Michigan has an annual funding gap of roughly $3.9 billion when it comes to money to maintain the state’s crumbling roads and bridges — even after record federal aid and state bonding is taken into account, according to a new study of the state’s infrastructure costs.

And the options for filling that gap are less than savory, with one option exceeding a tax increase proposal from Gov. Gretchen Whitmer that was soundly rejected four years ago.

The funding gap is based on new assessments that put Michigan’s transportation network costs higher than previously believed — between $9 billion and $16.7 billion annually to operate and maintain, with the upper end depending on the amount of deferred maintenance. The estimates are higher than those prepared by the Michigan Department of Transportation because the plan looked at road rebuilds that would last 50 years instead of a 20-year design life.

The study conducted by Lansing-based Public Sector Consultants was commissioned by the Michigan Infrastructure and Transportation Association, a trade group that represents road construction companies.

“I recognize that our model puts forward a number that is a much larger investment than previous reports but that shouldn’t surprise you,” said Maggie Pallone, vice president for Public Sector Consultants. “Our road system is aging and it needs work.”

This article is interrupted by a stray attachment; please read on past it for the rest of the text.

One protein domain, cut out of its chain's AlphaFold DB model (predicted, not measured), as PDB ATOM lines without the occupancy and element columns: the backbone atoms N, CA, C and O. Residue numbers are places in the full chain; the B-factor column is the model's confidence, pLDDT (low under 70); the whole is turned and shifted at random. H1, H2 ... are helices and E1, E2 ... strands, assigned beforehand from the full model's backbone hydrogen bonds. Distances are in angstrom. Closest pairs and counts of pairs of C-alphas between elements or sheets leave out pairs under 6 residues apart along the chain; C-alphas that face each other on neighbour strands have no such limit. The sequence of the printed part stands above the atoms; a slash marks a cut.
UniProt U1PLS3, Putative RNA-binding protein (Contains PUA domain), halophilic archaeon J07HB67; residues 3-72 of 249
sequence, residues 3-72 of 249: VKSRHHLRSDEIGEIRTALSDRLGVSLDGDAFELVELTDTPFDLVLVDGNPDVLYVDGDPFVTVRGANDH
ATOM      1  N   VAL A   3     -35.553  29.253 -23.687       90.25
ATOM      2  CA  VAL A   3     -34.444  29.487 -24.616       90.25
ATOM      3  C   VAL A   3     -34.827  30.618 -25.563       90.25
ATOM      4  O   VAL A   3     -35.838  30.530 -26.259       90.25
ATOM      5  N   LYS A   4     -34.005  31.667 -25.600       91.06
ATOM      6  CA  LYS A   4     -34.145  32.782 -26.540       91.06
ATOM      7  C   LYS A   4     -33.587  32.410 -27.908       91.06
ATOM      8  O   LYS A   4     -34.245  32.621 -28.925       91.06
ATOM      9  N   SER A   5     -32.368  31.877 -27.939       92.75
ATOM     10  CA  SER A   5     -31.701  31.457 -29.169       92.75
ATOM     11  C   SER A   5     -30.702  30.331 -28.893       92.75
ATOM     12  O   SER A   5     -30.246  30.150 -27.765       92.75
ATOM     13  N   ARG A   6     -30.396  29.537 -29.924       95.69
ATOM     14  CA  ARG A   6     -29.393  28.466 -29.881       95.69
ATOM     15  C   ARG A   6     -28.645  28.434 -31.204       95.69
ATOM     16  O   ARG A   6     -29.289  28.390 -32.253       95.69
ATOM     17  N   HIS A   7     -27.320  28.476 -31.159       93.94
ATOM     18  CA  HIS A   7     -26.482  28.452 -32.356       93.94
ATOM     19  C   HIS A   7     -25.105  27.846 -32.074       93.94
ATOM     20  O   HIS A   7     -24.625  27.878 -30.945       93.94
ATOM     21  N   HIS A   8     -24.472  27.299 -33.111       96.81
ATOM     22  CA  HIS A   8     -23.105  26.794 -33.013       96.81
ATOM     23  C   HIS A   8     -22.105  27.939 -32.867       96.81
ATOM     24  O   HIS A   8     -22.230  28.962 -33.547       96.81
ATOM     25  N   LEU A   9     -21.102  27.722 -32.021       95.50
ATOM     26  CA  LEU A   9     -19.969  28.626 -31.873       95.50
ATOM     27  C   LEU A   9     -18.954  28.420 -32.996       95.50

Potholes on Oakland Avenue along the border of Detroit and Highland Park on Mar. 6, 2023.
Closing the revenue gap would cost between $285 and $535 annually for every adult in Michigan, the report said.

Groups present at a Tuesday press conference detailing the PSC report’s fidning — including MITA, the Michigan Chamber of Commerce, the County Road Association of Michigan, the Detroit Regional Chamber and the Michigan Municipal League — said they would be working with state leaders to develop a solution.

The press conference occured at the Michigan Chamber of Commerce’s Lansing headquarters, five blocks from the state Capitol where Whitmer was signing legislation with $1 billion in annual tax relief at the same time.

“The depth of the problem is large, but the cost of doing nothing is even higher,” said Jim Holcomb, president and CEO for the Michigan Chamber of Commerce. “We have to take action now.”

The policy analysts at PSC floated several possible solutions to close Michigan’s annual road-funding gap, one of which would go beyond Whitmer’s unpopular 45-cent per gallon gas tax increase proposal from 2019.

To eliminate the existing road funding deficit, Michigan’s motor fuel tax of 28.6 cents per gallon would need to be 39 cents to 74 cents per gallon higher, the report said.

Other options include a shift and increase of the motor fuel tax from per gallon to per dollar — which would increase tax revenue during periods of high gas prices — or a constitutional amendment to hike the state’s 6% sales tax to 8% or 9% and earmark the additional revenue for roads. In a May 2015 special election, Michigan voters resoundingly rejected a two-cent increase in the sales tax for roads at the ballot box.